Let’s take a moment to be hopeful.
I came across this tweet the other night that, quite frankly, gave me a rush of hope that the conversation around fatherhood is changing. The knee-jerk reaction our society experiences, when it sees a man showing affection to his son, is slowly looking less and less like vitriol. And sons openly express a longing for overt displays of affection and nurturing from their fathers. It feels as though there is a growing awareness that the connection that is possible between a father and son can be an anecdote for a lot of the problems percolating in our society today.
Does this look like an appropriate father/son interaction to you? pic.twitter.com/XDMIsgjUKI
— John Cardillo (@johncardillo) October 22, 2020
I realize the subject of this tweet will bring a lot of different things into this conversation, so let me make something clear: This is not a discussion about the individual who crafted this tweet nor is it about the specific men in the photo. The photo could be showing any father-son combo throughout this world and still carry the same weight.
What stood out to me about the original tweet was the assumption, held by a lot of men, that the only type of human connection they are allowed to have with others is one of a sexual nature. This assumption states that the only reason for the father to be kissing his son on the cheek is because he is doing so with the intent of communicating or instigating sexual intimacy.
This assumption is not innate to the human condition. We are not hardwired to interpret every intimate interaction with those around us as potential procreation. Unfortunately, many individuals are conditioned to believe this way. A lot of young men are taught that to be that close to someone, there must be at least the potential for sexual conquest. But, the response to this tweet illustrates that this, too, is changing. Here are a few examples:
Yes! And so needed. Sadly some parents believe they make their sons stronger by withholding affection. Those children will bear the scars. Being comfortable showing them love and affection at any age lets them build and model on true strength & not on the fear of appearing weak https://t.co/xA2O6er1pU
— Paul Stanley (@PaulStanleyLive) October 22, 2020
I give my son a morning beso and bedtime beso and I hope I get to do that till I depart this earth. https://t.co/0h2B9aD8ch
— Ruben Gallego (@RubenGallego) October 22, 2020
This makes me miss my dad very much. If you’re still lucky enough to have yours, give him a big hug or if you can’t do that give him a call. https://t.co/reVetOpGdV
— Cristóbal Alex (@CristobalJAlex) October 22, 2020
I only wish my dad and I could have had more open emotional interactions growing up. Now that he has Alzheimer’s all I do is think about the wasted time we spent not showing our true feelings. Hell we didn’t even hug until I moved across the country https://t.co/IJle2fxYW4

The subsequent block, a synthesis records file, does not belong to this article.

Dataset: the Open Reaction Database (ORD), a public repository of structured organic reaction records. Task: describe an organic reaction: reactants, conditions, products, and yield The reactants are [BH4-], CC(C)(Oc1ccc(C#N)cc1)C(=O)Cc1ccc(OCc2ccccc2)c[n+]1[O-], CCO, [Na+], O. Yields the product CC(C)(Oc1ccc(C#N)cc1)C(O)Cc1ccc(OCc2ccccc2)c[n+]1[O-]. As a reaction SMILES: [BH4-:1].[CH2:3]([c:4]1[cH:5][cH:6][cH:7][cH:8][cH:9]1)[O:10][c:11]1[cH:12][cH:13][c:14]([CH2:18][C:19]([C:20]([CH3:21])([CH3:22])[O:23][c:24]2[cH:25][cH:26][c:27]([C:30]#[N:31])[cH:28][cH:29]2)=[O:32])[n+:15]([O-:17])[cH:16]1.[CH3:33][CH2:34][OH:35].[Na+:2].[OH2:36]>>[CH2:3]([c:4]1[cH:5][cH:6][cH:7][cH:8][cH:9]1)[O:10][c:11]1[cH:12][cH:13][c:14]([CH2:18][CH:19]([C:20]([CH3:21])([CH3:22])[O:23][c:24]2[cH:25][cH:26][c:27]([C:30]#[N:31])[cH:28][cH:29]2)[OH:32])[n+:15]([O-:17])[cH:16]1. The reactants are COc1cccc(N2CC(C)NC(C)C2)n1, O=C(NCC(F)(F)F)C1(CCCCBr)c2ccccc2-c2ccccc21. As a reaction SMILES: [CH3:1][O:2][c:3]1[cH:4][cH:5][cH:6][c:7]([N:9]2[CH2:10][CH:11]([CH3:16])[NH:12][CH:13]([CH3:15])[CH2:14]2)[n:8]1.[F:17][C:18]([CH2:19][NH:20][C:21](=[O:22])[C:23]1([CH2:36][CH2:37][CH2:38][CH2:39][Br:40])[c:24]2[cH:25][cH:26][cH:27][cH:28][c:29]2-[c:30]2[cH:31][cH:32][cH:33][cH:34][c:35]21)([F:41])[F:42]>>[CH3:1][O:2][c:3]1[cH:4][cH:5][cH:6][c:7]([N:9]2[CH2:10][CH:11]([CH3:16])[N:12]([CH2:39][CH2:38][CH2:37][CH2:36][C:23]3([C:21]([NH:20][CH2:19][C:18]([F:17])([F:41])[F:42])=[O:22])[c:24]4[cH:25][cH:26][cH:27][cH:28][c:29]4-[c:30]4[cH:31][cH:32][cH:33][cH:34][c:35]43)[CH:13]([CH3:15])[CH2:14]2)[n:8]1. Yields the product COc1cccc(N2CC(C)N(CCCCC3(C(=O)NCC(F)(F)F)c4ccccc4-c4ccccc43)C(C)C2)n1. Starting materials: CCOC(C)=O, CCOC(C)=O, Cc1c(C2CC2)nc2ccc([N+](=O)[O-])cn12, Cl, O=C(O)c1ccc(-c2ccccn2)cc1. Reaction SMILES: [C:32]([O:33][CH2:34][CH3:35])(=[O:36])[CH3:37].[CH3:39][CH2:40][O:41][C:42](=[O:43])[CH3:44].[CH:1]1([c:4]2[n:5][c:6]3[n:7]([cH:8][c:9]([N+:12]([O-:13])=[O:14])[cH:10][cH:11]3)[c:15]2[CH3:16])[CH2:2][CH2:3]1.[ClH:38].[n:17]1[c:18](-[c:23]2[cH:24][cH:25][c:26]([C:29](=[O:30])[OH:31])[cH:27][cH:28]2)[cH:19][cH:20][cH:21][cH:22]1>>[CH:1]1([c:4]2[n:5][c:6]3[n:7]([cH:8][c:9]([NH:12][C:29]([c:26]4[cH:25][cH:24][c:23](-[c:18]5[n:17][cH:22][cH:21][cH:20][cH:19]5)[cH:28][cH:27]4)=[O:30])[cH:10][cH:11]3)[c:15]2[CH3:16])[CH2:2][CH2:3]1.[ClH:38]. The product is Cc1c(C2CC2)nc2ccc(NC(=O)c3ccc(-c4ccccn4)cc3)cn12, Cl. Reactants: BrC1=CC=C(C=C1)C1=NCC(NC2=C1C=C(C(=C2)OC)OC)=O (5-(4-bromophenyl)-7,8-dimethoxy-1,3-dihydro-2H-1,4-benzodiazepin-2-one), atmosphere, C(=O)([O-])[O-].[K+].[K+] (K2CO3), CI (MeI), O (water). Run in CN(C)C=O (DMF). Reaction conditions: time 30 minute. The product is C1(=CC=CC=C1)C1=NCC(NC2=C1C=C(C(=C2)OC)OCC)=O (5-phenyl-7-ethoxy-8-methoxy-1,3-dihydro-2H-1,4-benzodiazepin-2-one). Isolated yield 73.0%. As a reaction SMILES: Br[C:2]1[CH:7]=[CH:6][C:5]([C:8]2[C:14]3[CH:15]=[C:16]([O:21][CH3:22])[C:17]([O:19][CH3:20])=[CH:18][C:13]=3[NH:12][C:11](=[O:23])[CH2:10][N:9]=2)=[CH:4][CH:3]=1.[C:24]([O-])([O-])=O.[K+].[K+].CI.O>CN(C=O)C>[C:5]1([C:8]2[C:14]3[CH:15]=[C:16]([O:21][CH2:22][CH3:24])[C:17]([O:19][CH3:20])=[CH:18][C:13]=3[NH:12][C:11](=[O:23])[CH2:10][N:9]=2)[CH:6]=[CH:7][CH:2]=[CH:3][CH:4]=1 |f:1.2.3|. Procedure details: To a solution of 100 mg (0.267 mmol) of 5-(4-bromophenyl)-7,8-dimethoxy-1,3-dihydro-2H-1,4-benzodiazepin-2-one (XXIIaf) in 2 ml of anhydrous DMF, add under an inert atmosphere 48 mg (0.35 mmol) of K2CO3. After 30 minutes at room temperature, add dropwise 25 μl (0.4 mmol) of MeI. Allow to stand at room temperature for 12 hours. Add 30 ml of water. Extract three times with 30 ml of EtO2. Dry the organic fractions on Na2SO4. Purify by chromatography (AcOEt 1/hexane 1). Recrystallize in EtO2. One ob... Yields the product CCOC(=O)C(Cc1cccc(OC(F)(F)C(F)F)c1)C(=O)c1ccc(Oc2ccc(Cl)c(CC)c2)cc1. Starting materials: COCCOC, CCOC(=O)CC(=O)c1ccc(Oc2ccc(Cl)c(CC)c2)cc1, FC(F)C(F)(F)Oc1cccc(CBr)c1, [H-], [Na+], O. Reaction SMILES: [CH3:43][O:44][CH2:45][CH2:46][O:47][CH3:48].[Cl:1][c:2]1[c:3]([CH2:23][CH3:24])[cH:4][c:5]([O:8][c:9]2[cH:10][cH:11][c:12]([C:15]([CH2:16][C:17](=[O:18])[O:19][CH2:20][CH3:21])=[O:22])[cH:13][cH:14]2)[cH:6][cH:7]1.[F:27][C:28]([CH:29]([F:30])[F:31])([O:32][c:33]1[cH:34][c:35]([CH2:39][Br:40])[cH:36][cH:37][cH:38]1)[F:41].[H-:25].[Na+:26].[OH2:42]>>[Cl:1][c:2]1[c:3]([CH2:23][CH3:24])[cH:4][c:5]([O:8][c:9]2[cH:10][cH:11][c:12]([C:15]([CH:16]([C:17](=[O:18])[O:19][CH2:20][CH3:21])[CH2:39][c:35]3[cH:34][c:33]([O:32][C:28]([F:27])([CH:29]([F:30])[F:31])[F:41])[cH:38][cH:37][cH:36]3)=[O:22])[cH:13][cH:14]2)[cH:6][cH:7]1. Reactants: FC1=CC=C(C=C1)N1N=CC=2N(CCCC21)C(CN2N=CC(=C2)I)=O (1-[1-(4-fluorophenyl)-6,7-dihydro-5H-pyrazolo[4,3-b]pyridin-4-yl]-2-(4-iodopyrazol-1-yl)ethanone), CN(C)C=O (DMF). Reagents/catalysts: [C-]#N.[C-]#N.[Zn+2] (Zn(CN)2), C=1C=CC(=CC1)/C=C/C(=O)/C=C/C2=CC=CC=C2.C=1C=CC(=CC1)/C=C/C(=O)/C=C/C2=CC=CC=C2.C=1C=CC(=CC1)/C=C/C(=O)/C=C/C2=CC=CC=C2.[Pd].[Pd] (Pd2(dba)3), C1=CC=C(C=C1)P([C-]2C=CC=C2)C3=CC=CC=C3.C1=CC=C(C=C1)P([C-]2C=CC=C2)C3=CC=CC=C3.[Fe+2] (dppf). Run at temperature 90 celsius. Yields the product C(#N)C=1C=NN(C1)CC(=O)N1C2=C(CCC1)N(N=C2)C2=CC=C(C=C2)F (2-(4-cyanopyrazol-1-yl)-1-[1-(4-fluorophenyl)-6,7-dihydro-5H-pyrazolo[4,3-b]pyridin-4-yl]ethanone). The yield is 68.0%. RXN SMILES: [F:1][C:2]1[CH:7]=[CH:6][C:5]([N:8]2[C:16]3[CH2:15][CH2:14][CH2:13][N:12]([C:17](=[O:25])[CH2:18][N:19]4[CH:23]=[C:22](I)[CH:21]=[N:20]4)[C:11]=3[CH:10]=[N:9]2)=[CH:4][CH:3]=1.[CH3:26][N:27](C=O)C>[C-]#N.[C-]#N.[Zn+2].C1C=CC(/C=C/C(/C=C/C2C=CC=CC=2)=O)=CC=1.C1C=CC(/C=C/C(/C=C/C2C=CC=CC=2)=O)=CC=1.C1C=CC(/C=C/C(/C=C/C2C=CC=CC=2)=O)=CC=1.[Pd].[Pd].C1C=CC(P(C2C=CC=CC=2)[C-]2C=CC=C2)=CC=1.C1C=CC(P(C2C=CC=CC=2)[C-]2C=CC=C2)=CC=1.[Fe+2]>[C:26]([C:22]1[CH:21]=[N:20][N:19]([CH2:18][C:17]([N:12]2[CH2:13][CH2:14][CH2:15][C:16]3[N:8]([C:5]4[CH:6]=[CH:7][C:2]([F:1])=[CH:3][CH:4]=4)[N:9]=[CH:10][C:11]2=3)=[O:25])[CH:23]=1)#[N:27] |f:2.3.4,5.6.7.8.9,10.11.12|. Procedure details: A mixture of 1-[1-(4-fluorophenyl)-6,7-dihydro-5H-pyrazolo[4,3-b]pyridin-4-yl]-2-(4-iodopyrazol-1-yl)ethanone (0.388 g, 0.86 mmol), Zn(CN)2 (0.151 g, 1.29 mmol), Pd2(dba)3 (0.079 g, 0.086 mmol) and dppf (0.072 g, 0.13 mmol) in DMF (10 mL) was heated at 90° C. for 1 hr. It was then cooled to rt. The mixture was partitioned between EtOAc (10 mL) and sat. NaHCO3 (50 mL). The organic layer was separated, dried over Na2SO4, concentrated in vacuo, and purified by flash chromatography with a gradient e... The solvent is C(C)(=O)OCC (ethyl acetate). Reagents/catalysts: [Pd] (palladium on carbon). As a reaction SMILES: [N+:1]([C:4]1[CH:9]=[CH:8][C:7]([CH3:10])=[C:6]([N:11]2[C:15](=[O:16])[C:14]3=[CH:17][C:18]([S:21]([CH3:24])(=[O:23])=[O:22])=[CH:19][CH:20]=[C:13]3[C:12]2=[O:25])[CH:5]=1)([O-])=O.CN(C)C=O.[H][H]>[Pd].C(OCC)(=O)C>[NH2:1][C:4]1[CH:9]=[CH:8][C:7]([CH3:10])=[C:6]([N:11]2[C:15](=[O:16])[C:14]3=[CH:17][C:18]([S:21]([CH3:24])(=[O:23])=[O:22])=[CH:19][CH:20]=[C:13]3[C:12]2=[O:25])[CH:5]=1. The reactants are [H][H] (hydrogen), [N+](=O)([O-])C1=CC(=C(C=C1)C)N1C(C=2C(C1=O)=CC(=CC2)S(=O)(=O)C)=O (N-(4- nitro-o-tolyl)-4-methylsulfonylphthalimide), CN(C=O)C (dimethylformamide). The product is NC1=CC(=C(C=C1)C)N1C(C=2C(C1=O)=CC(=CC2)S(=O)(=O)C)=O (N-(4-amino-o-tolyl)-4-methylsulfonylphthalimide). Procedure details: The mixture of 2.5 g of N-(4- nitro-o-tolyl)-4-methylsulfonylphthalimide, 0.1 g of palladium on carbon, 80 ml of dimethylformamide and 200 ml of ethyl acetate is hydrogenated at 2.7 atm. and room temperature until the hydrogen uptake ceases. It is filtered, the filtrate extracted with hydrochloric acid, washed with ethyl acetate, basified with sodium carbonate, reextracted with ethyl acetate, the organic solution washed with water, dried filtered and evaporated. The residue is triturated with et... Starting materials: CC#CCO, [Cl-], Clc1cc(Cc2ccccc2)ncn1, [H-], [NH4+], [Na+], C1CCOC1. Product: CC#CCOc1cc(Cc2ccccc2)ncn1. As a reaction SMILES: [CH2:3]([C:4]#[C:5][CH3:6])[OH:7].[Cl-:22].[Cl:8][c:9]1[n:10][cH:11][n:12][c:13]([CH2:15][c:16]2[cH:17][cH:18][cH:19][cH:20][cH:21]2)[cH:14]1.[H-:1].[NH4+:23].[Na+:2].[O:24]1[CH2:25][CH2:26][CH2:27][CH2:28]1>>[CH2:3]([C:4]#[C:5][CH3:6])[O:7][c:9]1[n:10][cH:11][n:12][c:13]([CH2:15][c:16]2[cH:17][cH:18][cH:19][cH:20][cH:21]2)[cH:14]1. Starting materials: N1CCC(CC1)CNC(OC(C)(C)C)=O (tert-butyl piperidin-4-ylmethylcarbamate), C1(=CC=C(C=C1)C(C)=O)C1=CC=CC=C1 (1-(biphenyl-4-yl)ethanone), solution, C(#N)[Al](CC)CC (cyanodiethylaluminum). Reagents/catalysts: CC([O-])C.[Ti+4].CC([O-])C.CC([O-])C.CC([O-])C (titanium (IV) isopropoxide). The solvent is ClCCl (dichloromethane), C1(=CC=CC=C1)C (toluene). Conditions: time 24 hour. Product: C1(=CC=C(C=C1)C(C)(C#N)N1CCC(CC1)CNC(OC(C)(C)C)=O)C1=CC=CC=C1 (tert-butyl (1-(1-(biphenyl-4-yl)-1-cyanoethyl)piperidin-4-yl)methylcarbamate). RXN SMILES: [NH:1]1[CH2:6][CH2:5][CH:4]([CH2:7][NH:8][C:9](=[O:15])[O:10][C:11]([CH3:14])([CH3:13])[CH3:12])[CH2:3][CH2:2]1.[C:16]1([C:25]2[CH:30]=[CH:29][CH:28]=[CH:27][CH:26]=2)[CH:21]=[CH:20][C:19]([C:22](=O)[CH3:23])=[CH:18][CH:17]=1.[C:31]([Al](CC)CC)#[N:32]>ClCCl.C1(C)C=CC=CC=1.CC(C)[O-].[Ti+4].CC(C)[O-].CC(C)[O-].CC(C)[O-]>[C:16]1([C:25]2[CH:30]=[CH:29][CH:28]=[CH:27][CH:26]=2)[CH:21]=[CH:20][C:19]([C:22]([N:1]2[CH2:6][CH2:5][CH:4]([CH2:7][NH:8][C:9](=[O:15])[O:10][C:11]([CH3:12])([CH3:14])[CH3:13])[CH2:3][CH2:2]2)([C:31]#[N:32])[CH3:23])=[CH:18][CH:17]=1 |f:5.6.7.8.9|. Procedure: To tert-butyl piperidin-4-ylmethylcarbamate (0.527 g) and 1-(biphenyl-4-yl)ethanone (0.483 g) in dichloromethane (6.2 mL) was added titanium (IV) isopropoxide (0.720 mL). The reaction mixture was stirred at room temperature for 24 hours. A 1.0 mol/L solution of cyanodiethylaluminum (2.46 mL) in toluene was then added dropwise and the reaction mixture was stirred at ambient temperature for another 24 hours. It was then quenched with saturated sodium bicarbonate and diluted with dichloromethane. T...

— J Spray (@JSpray84) October 22, 2020
There are different tones in the responses, including sentiments of pity, of grief, and of determination. Of course, as is the truth in the world of social media, there are also plenty of examples of “what about the other guy running for office,” or “go to hell,” or “what is wrong with you?” but today, I want to focus on the ones that really illustrate how the narrative around what it means to be a good father is shifting.
Modeling Positive Masculinity
There is still work to be done. There are plenty of ways we can promote change in how our young men are raised. And, a multitude of ways we can help challenge the views of individuals who strive to confine men to one singular definition of what it means to be masculine. But take a second to look at these responses and find a sliver of hope today.
Take comfort in the fact that we, as a society, can continue to normalize these types of interactions within fatherhood and other relationships. We can model this behavior, we can reinforce this behavior, and we can reward this behavior.
This is not the type of change that happens by way of a few poignant PSAs. Substantive change of this nature happens when generations of new men enter fatherhood with a concrete understanding of what is required of them; what it means to be a good father. Sure, there are plenty of instances where we need to be strong and push through adversity. And, we can model this type of behavior to our sons, but we can’t use that lens for every human interaction. We can’t allow any deviation from this type of behavior to be seen as inherent weakness. It is exactly the opposite of weakness. It is a sign of true strength.
I try to go to bed every night with the comfort that the narrative is changing. And, yet, I still wake up each morning with the motivation that there is much left to do. My hope is that this discussion provides comfort and motivation to you as well.
*Zach Flood, a clinical psychotherapist, was recently featured on a Revealing Men podcast that focused on his work with Randy Flood helping business and organizational leaders create healthier and more productive workplaces and professional environments.